λ1=(010100000),λ6=(000001010),λ5=(00i000i00).

The combined Hamiltonian can take the state along the instantaneous eigenstate of H0I, within shorter time, which means the adiabatic transfer can be accelerated. However, the additional counter-diabatic terms becomes very complicated, hard to implement or even unphysical. Following [41], we choose

U(t)=eiϕλ6=(1000cosϕsinϕ0isinϕcosϕ).
Consequently, the total Hamiltonian, H˜=U(t)HU(t)iU(t)ddtU(t), becomes = ħ[Ω̃1(t)λ1 + Ω̃2(t)λ6 − Ω̃aλ5], where the pumping field and tunneling pulse are modified as
Ω˜1=Ω1cosϕ+θ˙sinϕ,
Ω˜2=Ω2ϕ˙,
Ω˜a=θ˙cosϕ+Ω1sinϕ.
In order to cancel the counter-diabatic term, we impose Ω̃a = 0, yielding tan φ = θ̇1, so that the effective pumping and tunneling pulses have the following forms:
Ω˜1=Ω12+θ˙2
Ω˜2=Ω2ϕ˙.
The boundary conditions U(0)=U(tfI)=1, that is ϕ(0)=ϕ(tfI)=0, should be satisfied to guarantee that the populations at initial and final times are the same before and after the transformation. Looking back to the three-level system, we solve the time-dependent Schrödinger equation of Hamiltonian Eq. (3) with the modified pulses Ω̃1 and Ω̃2 in Fig. 3(a). By using such accelerated F-STIRAP, the maximal coherence between |0〉 and |2〉 is achieved at tfI=1, see Fig. 3(b). There exists intermediate excitation of population at the state |1〉, which implies that the dynamics is not the one before transformation.

 

Fig. 3 Accelerated F-STIRAP (step I) and STIRAP (step II) by using counter-diabatic driving along unitary transformation in protocol A: (a) modified pumping pulse Ω̃1 (blue, solid) and tunneling pulses Ω̃2 (red, dashed), Ω̃3 (black, dash-dotted). (b) Time evolution of quantum states, where P0 (blue, solid), P1 (red, dashed), P2 (black, dotted), P3 (purple, dot-dashed), with tfI=tfII=1. Noting that the Rabi frequency is scaled by 5 × 2π MHz and the operation time is scaled by 0.01μs.

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Similarly, we derive the modified pulses,

Ω˜2=Ω22+θ˙22,
Ω˜3=Ω3ϕ˙2,
for step II, corresponding to the Hamiltonian H0II, where φ2 = arctan(θ̇2). With modified pulses in Fig. 3(a), the population of level |2〉 is completely transferred to |3〉 by accelerated STIRAP, and eventually the maximal coherence between |0〉 and |3〉 is achieved at tfII=1, see Fig. 3(b).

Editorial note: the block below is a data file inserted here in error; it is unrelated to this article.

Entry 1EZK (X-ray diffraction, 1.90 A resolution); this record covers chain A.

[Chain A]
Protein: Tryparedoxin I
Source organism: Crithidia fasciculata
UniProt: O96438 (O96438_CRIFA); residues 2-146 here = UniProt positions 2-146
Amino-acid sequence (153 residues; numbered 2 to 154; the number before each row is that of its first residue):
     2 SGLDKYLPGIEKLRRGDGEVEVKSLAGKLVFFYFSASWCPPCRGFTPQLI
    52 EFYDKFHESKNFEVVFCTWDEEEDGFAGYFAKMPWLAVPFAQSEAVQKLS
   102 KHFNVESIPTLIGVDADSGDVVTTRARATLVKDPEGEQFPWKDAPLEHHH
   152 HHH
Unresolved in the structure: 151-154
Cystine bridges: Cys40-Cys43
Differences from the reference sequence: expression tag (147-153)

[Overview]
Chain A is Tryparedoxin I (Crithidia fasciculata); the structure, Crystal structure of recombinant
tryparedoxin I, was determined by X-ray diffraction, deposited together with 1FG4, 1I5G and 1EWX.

3.2. Protocol b

Next, we shall construct STA for fast non-adiabatic creation and transfer of coherence by using dress-state method [40]. In step I, the Rabi frequency of pumping laser Ω1 and the tunneling pulse Ω2 can be parameterized by the time-dependent frequency Ω and the angle θ,

Ω1=Ωsinθ,Ω2=Ωcosθ.
By using the same unitary operator (11), we write down the Hamiltonian in the adiabatic basis, adI=A(t)H(t)A(t)iA(t)tA(t), that is,
adI=ΩJz+θ˙Jy,
where
Jx=12(010101010),Jy=12(0i0i0i0i0),Jz=(100000001).
In general, the matrices Jx, Jy and Jz are spin 1 generator matrices, satisfying SU(2) algebra, [Jμ, Jν] = iJγεμνγ, with the structure constants εμνγ and ν = x, y, z [42]. Since the term Jy is responsible for the non-adiabatic coupling, the protocol A is applicable. One can add the additional term to cancel the non-adiabatic coupling and further apply the unitary transformation to modify the two original pulses of pumping laser and tunneling couplings.

Here we choose an alternative correct Hamiltonian [40],

cI=gx(t)Jx+gz(t)Jz,
in the basis of dressed state, which is different from typical counter-diabatic term, −θ̇Jy. However, in order to cancel the non-adiabatic coupling but provide more flexibility, the time-dependent unitary transformation V(t), parameterized as a rotation of the spin with Euler angles, ξ(t), μ(t) and η(t), is introduced, as
V=exp[iη(t)Jz]exp[iμ(t)Jy]exp[iξ(t)Jz],
with μ(0) = μ(tf) = 0 and the other two angles having any values. In addition, the boundary conditions, V(0) = V(tf) = 1, must be satisfied so that the system dynamics is the same one before and after the transformation. After the unitary transformation, the total Hamiltonian in the adiabatic basis becomes
I=V(adI+cI)V+iddtVV,
which has only diagonal matrix elements for guaranteeing the STA, without inducing transition between dark state and bright states. So the new amplitude and angle are
θ˜=θarctan[gx(t)Ω+gz(t)],
Ω˜=[Ω+gz(t)]2+gx2(t),
which result in the modification of the original pulses, Ω̃1 = Ω̃ sin θ̃ and Ω̃2 = Ω̃ cos θ̃. In addition, the control parameters are also obtained as
gx(t)=μ˙cosξθ˙tanξ.
gz(t)=Ω+ξ˙+μ˙sinξθ˙tanμcosξ.
The population in the intermediate level is P1 = sin2 μ cos2 ξ. For simplicity, ξ is set to zero. Of course, this protocol B is the same as protocol A, when
μ=arctan(θ˙Ω),gx(t)=μ˙,gz(t)=0.
This means that we rotate the Hamiltonian to cancel the additional counter-diabatic interaction, as we did before.

We solve the time-dependent Schrödinger equation of Hamiltonian Eq. (3) with the modified pulses Ω̃1 and Ω̃2 in Fig. 4(a) and obtain the maximal coherence between |0〉 and |2〉 at tfI=1, indicated in Fig. 4(b), where P1 = sin2 μ.

 

Fig. 4 Accelerated F-STIRAP (step I) and STIRAP (step II) by using dressed-state method in protocol B: (a) modified pumping pulse Ω̃1 (blue, solid) and tunneling pulses Ω̃2 (red, dashed), Ω̃3 (black, dash-dotted). (b) Time evolution of quantum states, where P0 (blue, solid), P1 (red, dashed), P2 (black, dotted), P3 (purple, dot-dashed), with tfI=tfII=1. Noting that the Rabi frequency is scaled by 5 × 2π MHz and the operation time is scaled by 0.01μs.

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For step II, the tunneling pulses are parameterized as

Ω2=Ωsinθ2,Ω3=Ωcosθ2.
By using the same process, we can choose μ = − arctan(θ̇2/Ω) and obtain Fig. 4, with the modified Ω̃2 and Ω̃3, in which the populations transfer from P2(tfI)=1/2, to P3(tfII)=1/2, keeping P0(t) = 1/2.